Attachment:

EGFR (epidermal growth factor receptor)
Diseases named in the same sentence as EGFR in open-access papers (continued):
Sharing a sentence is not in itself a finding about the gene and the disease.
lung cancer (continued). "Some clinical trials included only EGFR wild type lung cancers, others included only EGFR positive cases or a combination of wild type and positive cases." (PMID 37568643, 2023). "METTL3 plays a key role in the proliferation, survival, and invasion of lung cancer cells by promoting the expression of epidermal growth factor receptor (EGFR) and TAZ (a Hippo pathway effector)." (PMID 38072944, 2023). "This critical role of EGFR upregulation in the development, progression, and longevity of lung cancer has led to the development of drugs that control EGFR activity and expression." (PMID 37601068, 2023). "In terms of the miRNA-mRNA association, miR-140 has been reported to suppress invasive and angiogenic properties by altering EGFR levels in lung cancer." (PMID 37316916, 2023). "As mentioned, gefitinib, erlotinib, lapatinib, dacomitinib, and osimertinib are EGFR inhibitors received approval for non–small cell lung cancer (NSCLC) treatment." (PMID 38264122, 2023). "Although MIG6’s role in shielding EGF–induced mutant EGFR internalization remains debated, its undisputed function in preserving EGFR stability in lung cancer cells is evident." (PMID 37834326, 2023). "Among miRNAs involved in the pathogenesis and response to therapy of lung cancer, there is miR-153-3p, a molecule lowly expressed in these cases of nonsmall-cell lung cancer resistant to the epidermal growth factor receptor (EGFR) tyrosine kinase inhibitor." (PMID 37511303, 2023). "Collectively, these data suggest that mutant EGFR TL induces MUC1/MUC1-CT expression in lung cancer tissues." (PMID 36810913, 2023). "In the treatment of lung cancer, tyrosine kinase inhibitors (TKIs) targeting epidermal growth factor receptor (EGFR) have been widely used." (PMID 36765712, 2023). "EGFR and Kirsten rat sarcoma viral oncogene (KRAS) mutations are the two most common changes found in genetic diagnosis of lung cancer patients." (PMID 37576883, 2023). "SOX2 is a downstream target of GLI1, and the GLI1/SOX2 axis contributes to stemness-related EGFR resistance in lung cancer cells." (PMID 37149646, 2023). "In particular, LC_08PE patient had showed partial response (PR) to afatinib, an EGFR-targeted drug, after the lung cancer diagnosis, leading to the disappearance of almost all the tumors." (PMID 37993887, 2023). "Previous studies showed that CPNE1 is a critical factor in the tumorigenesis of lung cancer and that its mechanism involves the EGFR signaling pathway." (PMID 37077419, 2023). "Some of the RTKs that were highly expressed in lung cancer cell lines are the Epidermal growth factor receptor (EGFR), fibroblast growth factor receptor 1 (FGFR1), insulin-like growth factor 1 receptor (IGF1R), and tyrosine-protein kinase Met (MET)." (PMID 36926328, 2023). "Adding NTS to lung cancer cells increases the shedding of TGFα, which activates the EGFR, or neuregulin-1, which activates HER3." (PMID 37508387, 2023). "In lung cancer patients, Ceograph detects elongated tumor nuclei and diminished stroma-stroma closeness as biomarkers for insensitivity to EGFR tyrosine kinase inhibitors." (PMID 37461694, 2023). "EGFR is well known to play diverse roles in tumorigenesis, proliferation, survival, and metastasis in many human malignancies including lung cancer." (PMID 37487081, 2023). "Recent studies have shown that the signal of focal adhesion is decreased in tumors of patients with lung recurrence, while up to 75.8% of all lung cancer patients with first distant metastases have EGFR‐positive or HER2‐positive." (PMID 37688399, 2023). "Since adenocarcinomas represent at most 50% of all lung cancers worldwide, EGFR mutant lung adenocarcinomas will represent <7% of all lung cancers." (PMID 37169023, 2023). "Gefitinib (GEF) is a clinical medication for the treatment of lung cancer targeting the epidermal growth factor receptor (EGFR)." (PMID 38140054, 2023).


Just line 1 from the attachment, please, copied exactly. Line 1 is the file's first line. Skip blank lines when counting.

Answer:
EGFR (epidermal growth factor receptor)